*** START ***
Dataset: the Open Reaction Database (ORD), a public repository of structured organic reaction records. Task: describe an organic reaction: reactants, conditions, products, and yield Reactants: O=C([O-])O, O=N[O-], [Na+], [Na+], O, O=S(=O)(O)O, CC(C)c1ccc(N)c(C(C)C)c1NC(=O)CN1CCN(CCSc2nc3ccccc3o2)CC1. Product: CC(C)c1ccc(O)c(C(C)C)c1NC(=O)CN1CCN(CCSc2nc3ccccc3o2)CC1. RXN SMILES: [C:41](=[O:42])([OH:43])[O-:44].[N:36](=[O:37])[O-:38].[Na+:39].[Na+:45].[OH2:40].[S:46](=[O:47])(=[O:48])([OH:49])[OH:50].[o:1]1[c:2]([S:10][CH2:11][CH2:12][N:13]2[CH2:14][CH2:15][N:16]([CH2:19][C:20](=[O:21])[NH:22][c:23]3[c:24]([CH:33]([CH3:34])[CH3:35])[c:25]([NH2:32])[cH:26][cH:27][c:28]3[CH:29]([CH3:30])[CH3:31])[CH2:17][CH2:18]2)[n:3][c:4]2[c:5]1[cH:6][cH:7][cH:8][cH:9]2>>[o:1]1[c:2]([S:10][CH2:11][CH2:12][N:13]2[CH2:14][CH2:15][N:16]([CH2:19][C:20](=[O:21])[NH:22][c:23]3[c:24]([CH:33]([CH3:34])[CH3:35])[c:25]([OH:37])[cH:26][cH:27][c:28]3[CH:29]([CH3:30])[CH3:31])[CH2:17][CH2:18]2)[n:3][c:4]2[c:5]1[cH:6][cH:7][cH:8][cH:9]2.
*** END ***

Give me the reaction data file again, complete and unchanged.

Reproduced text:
Dataset: the Open Reaction Database (ORD), a public repository of structured organic reaction records. Task: describe an organic reaction: reactants, conditions, products, and yield Reactants: O=C([O-])O, O=N[O-], [Na+], [Na+], O, O=S(=O)(O)O, CC(C)c1ccc(N)c(C(C)C)c1NC(=O)CN1CCN(CCSc2nc3ccccc3o2)CC1. Product: CC(C)c1ccc(O)c(C(C)C)c1NC(=O)CN1CCN(CCSc2nc3ccccc3o2)CC1. RXN SMILES: [C:41](=[O:42])([OH:43])[O-:44].[N:36](=[O:37])[O-:38].[Na+:39].[Na+:45].[OH2:40].[S:46](=[O:47])(=[O:48])([OH:49])[OH:50].[o:1]1[c:2]([S:10][CH2:11][CH2:12][N:13]2[CH2:14][CH2:15][N:16]([CH2:19][C:20](=[O:21])[NH:22][c:23]3[c:24]([CH:33]([CH3:34])[CH3:35])[c:25]([NH2:32])[cH:26][cH:27][c:28]3[CH:29]([CH3:30])[CH3:31])[CH2:17][CH2:18]2)[n:3][c:4]2[c:5]1[cH:6][cH:7][cH:8][cH:9]2>>[o:1]1[c:2]([S:10][CH2:11][CH2:12][N:13]2[CH2:14][CH2:15][N:16]([CH2:19][C:20](=[O:21])[NH:22][c:23]3[c:24]([CH:33]([CH3:34])[CH3:35])[c:25]([OH:37])[cH:26][cH:27][c:28]3[CH:29]([CH3:30])[CH3:31])[CH2:17][CH2:18]2)[n:3][c:4]2[c:5]1[cH:6][cH:7][cH:8][cH:9]2.